An early goal by Ashley Young was enough to sustain Villa's stuttering challenge for fourth place against a Bolton side still not certain of Premier League survival.
It was one of the few memorable moments in an undistinguished match, which nevertheless served as a rehabilitation of sorts for Villa.
"I knew the players were determined to put things right," said their manager, Martin O'Neill. "I thought we played very well today." It was the end of a turbulent week for Villa, full of repercussions from their 7-1 humiliation by Chelsea and of dark hints about his future from O'Neill.
The side that his critics say should have achieved more to justify the outlay on it at least gave him the boost of an early lead, one which they never really looked like losing, although Bolton had an even earlier chance that could have given them the advantage.
Jack Wilshere, their classy loan signing from Arsenal, showed his willingness to battle by winning a free-kick and Tamir Cohen's volley had to be well saved by Brad Friedel.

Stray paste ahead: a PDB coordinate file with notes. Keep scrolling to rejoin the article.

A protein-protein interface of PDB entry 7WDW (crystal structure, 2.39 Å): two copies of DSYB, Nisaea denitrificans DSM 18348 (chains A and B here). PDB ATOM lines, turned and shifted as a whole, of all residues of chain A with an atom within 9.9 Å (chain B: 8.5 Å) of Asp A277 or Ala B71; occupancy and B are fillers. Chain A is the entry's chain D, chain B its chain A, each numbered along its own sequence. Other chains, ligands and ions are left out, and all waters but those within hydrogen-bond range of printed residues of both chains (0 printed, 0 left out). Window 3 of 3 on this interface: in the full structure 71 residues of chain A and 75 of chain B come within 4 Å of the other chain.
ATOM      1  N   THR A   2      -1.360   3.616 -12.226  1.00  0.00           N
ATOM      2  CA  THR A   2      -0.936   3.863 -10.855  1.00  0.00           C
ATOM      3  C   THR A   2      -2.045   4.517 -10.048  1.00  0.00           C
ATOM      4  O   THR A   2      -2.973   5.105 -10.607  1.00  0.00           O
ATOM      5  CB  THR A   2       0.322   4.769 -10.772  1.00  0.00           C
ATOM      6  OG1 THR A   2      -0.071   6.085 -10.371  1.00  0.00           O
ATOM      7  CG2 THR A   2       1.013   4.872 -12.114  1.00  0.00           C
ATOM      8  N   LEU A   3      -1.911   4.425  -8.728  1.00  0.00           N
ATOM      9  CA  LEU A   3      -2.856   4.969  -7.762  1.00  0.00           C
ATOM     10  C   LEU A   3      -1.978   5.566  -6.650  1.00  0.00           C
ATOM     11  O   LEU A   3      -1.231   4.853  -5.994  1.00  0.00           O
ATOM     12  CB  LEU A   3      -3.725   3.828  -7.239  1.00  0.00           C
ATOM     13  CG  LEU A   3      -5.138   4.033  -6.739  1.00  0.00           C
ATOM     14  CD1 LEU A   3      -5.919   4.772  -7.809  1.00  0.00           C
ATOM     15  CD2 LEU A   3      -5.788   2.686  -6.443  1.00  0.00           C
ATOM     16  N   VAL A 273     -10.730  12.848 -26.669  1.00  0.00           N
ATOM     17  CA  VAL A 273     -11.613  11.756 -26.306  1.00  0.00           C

It was to be Wanderers' best moment of the whole game. After 10 minutes they were behind with Young, already operating his wing-swap routine with Stewart Downing, popping up on the left to take Stephen Warnock's pass inside the penalty area.
Bolton, apparently astonished to find him there, gave him far too much room. Although the angle was narrow, Young curled his shot right-footed just inside Jussi Jaaskelainen's far post. Bolton's manager, Owen Coyle, called it "an exquisite finish, but a bad goal for us to give away".
It did not add up to the best opening 10 minutes ever seen, but it was more eventful than the rest of the game put together.
Villa, despite O'Neill's praise for their effort, lacked quality with their final ball; Bolton simply lacked quality. The closest thing to genuine excitement in the sterile remaining 80 minutes was a Downing free-kick which was deflected wide and, more unusually, a header over the bar from the same player.
The second half was more noteworthy for the narrow avoidance of a diplomatic incident, when the contemporary rarity of a contested drop-ball sent Gabriel Agbonlahor sprinting away only to put his shot past the post – which was probably just as well. There was less diplomacy about the fracas after the final whistle that saw three players booked. It was a shame they did not put as much passion into the other 90 minutes.
Referee: Mike Jones
Man of the match: Dunne